Directed by Dorothy Arzner, “Dance, Girl, Dance” is an example of a rarity in 1940’s cinema: female strong leads and, to add- A female director. I didn’t really think that this should be a big deal, but the more I read about the importance this director had on the industry and the reasoning behind why “Dance, Girl, Dance” was something a little different, it lead to a very inspiring evening.
The film starts out with a bunch of girls dancing. They’re on stage, being perky little creatures. They all belong to this dance troop, with the head woman being Madame Basilova, a former ballerina who all the girls look up to. Two girls stand out directly, Judy (Maureen O’Hara) and Bubbles (Lucille Ball). Judy being more of the “good girl”, and Bubbles just being this over confident wild cat.
These two are, what you may call, two totally different creatures. Madame Basilova may have her favourites with Judy, but she does admit that Bubbles naturally has that je ne sais quoi that just garners all the attention ( especially the men). Unfortunately, the dance troop that they belong to slowly melts away and the both of them are forced to find other dance positions.
Bubbles immediately find a new position headlining at a burlesque show. She changes her screen name to Tiger Lily and the everyone eventually just falls in love with her all over again. She’s that blond bombshell and Judy is just looking on wishing it was her.
But you know what? Judy isn’t kicked over yet. Her mentor got her a interview at this dance company, and while on the way there, her mentor (of course) gets hit by a car and passes away. But she tells Judy before leaving, that she has to make this interview! And she does. She walks up to this gigantic concrete building, up the elevator and she’s waiting for the interview to take place. But in that time, she notices a dance recital going on and it just blows her away and she realizes maybe… that maybe this isn’t the place for her. And so she disappears into the elevator.
Funny thing is, the guy who was suppose to interview her, comes into the room and notices she isn’t there. He proceeds to think that this is it, my day is over and so he ends up taking the same elevator. HE TAKES THE SAME ELEVATOR AS JUDY, EXCEPT HE DOESN’T KNOW IT’S THE GIRL HE WAS SUPPOSE TO BE INTERVIEWING! HE’S COMPLETELY SMITTEN BY HER. It’s great.
He follows her outside, he has an umbrella- her, nothing. She’s just little creature who is just going to get soaking wet. He sees her drop her last bit of change in the storm gutter.. no bus for her. He offers her money, he offers to share the umbrella. They’re cute, but she has that notion of pride and the interaction doesn’t last long. That’s that for now.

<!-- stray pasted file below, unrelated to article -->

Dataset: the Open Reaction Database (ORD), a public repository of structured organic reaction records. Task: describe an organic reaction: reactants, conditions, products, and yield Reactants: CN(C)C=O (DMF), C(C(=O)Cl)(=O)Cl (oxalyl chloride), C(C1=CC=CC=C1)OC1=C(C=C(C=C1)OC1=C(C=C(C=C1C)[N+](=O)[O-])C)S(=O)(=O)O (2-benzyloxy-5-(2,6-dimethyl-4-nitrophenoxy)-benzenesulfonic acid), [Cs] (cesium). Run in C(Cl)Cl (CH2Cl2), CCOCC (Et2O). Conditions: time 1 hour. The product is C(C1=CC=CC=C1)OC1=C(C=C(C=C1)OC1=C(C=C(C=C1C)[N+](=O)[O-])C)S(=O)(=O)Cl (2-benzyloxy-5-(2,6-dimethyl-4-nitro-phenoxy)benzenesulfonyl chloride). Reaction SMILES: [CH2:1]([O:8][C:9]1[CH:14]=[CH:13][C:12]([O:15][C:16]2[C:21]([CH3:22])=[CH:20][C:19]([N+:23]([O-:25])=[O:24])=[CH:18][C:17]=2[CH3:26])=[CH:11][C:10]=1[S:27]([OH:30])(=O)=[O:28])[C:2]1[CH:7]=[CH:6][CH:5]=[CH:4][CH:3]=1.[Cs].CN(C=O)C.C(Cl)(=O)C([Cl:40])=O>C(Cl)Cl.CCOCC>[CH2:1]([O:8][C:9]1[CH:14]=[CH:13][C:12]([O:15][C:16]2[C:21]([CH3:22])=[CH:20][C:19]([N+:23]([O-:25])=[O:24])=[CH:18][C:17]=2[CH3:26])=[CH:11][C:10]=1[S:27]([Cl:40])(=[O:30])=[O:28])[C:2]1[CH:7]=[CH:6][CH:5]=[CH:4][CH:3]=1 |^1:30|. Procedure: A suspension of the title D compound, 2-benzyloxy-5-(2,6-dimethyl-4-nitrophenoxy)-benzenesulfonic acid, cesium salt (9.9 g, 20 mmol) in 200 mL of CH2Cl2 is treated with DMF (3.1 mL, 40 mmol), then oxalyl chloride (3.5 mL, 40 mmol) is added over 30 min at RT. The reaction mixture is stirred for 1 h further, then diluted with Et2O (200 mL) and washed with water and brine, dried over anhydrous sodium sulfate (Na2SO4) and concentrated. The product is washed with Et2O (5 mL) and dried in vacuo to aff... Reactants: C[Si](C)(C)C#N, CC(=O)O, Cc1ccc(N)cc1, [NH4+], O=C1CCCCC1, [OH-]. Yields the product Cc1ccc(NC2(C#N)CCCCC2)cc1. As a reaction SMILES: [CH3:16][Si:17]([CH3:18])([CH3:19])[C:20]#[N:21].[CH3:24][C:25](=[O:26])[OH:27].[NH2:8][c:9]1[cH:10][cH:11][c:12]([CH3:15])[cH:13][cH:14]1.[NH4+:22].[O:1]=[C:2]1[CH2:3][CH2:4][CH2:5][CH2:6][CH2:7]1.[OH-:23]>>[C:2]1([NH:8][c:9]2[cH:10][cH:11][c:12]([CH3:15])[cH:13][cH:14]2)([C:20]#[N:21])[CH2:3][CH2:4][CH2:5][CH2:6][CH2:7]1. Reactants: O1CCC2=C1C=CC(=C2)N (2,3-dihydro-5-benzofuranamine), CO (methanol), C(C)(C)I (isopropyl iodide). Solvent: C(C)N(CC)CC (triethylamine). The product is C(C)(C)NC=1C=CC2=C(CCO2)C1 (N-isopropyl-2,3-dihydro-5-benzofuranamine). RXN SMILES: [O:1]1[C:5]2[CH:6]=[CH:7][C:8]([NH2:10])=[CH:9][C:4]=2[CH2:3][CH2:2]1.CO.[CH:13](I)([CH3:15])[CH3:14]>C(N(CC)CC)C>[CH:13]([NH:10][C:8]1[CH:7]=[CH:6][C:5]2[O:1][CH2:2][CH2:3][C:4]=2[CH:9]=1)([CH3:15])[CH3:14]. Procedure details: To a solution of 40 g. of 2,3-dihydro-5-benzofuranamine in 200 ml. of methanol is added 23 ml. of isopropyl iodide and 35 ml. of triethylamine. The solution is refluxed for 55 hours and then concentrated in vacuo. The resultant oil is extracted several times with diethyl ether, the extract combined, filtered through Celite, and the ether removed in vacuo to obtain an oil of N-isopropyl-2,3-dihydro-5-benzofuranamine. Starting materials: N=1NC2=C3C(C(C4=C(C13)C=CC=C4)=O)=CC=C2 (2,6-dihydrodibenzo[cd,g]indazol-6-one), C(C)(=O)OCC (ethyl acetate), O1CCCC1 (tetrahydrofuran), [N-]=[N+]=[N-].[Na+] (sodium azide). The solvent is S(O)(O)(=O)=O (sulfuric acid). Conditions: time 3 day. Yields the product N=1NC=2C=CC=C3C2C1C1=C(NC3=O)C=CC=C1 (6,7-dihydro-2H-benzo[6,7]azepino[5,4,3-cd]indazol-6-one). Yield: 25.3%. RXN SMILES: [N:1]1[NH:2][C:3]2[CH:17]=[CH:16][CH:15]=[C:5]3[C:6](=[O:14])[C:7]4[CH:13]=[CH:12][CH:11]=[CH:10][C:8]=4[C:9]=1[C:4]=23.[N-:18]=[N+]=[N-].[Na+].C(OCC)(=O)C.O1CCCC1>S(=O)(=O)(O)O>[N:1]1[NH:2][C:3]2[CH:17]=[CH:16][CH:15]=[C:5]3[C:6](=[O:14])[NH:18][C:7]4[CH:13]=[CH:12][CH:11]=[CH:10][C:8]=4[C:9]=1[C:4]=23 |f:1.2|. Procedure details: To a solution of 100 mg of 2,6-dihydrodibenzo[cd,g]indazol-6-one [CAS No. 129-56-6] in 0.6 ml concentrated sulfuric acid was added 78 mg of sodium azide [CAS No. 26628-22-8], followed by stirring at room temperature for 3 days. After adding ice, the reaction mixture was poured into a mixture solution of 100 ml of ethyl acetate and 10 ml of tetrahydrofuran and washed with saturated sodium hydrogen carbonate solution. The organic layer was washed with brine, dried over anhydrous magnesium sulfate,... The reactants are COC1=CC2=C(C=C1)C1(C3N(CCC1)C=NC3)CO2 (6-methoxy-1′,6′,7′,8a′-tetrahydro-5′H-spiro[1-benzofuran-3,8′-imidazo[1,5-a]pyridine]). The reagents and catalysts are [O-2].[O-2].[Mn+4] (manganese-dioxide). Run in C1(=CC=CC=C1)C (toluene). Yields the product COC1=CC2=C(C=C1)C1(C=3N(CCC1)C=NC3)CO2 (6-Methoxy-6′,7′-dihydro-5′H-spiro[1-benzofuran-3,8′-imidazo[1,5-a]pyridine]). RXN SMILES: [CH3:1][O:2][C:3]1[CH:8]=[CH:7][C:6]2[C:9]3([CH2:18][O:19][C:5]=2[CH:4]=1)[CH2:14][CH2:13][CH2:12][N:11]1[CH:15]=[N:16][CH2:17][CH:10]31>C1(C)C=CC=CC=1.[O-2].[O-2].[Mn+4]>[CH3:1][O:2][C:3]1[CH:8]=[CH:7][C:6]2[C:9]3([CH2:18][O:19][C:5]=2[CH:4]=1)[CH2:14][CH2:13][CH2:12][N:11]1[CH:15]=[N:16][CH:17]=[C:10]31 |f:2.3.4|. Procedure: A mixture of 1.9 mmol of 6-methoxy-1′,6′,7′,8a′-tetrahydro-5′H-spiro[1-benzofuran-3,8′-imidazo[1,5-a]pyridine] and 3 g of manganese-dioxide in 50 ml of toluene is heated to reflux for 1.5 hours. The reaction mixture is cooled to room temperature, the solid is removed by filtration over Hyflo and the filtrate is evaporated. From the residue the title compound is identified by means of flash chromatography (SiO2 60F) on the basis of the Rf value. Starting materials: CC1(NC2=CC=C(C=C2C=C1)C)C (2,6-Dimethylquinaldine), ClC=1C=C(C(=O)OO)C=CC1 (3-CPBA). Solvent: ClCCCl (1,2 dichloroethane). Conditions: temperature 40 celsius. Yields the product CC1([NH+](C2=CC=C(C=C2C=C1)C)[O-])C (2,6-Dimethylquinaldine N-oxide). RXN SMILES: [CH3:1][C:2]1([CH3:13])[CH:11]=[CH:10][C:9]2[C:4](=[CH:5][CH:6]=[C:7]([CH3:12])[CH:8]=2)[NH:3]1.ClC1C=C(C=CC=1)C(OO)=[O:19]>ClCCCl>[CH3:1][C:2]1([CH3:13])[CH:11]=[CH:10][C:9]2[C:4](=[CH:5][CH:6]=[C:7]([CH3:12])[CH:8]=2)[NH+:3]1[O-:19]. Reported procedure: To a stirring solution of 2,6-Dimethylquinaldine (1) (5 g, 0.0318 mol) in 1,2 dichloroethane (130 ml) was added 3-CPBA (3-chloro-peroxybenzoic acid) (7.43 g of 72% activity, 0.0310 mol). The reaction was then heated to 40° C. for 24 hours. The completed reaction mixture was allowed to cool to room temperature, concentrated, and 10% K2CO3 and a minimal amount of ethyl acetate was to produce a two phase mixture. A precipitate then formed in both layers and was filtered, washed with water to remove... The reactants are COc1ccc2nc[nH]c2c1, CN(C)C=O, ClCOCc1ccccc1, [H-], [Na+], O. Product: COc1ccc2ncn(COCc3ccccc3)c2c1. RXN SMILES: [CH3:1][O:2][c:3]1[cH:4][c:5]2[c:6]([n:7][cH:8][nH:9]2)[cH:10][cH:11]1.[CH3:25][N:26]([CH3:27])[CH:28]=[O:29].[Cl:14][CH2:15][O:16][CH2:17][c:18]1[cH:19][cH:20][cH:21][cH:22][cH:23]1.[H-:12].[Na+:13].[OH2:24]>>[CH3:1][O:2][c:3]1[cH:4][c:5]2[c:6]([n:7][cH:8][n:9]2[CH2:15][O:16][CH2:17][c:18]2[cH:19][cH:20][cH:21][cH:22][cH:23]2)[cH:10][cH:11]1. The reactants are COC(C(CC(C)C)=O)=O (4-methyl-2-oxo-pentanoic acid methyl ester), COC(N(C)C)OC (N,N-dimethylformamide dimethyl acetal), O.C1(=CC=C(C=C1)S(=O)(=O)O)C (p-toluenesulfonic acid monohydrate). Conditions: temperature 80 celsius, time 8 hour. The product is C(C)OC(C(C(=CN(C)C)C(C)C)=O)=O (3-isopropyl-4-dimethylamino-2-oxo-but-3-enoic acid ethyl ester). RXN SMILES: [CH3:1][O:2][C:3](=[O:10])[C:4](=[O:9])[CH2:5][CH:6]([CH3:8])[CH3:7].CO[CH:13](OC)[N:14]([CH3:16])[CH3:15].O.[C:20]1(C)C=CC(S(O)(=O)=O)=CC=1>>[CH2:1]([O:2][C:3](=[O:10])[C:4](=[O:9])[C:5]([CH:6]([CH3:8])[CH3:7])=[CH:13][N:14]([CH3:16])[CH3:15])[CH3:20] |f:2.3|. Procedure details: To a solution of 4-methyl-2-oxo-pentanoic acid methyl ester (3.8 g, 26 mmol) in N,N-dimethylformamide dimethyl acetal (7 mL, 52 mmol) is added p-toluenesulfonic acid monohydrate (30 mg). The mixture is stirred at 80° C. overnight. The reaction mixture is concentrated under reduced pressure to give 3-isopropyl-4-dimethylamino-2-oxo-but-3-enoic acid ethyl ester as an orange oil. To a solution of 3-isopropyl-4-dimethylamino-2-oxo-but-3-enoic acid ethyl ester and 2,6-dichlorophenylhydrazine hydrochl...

So Judy still doesn’t have a job. Bubbles sees this as a great way of giving her old friend some work, but also getting the stooge she was looking for. The gal who will be this act in the middle between Bubble’s two sets to make the audience miss the bodacious character. It’s a hard job, but Judy thought why not.
Thus in between all this, the two girls end up falling for the same guy. They didn’t know he was stinking rich, but he was. They didn’t know that he has this mysterious romantic past, and is slightly confusing emotionally, but he is. And you learn that Bubbles is the type of character to get the man drunk and marry him. Only to laugh it off and be completely happy that she now has some extra cash to roll around in.
The movie ends rather in a pleasing fashion, as if every piece there was now fits comfortably together. Judy gathers herself from her situation with rich man and now has this boast of confidence to tell the audience what she’s been honestly thinking being Bubble’s stooge. Its pretty dramatic as climax speeches go. She’s standing on this preforming stage, wearing her girly dress and now with this serious, get down to business attitude.
In addition to this, guess who was sitting in the audience just to see this young girl preform? GOODLOOKING GUY WHO OFFERED HER THE UMBRELLA, BUT IT TURNS OUT HE’S THE OWNER OF THE COMPANY.
She’s a bit taken back, but smiles.
Oh. And another thing to add, she also gets into this bitchfight with Bubbles almost off stage. She’s taken to court and then is sent to 10 days in jail. Her rich man friend bails her out. That’ the end. She has the guy who is meant for her, and she’s going to be able to dance.
I really liked this morning for it’s easy to follow story, but also found it immensely enjoyable. It was back and forth and pretty realistic in some senses of how a character can behave, vs a real life you or me. Also, the more I read about the director and how much impact this film had for the industry at the time- considering the female heavy roles (the story and main characters are both ladies), it made me excited to watch it a second time. To just admire what Dorothy Arzner did and maybe how difficult it would have been.
Apparently at the time, the film didn’t do as well as it initially hoped it would. Though in the 70’s, there was a spike (maybe because of women movements), and the popularity of the film has only grown. Eventually to the point, where back in 2007 Dance, Girl, Dance was selected for preservation in the United States National Film Registry by the Library of Congress as being “culturally, historically, or aesthetically significant”.
I recommend this movie to anyone wishing for a good movie to watch after a stressful day. My last couple days have been a mess emotionally and my foot is killing me, but in some sense I found a way of forgetting things and enjoying what was before me. Good job Dorothy Arzner! I’m happy that you were born and able to kick off the movement of major female directors in Hollywood.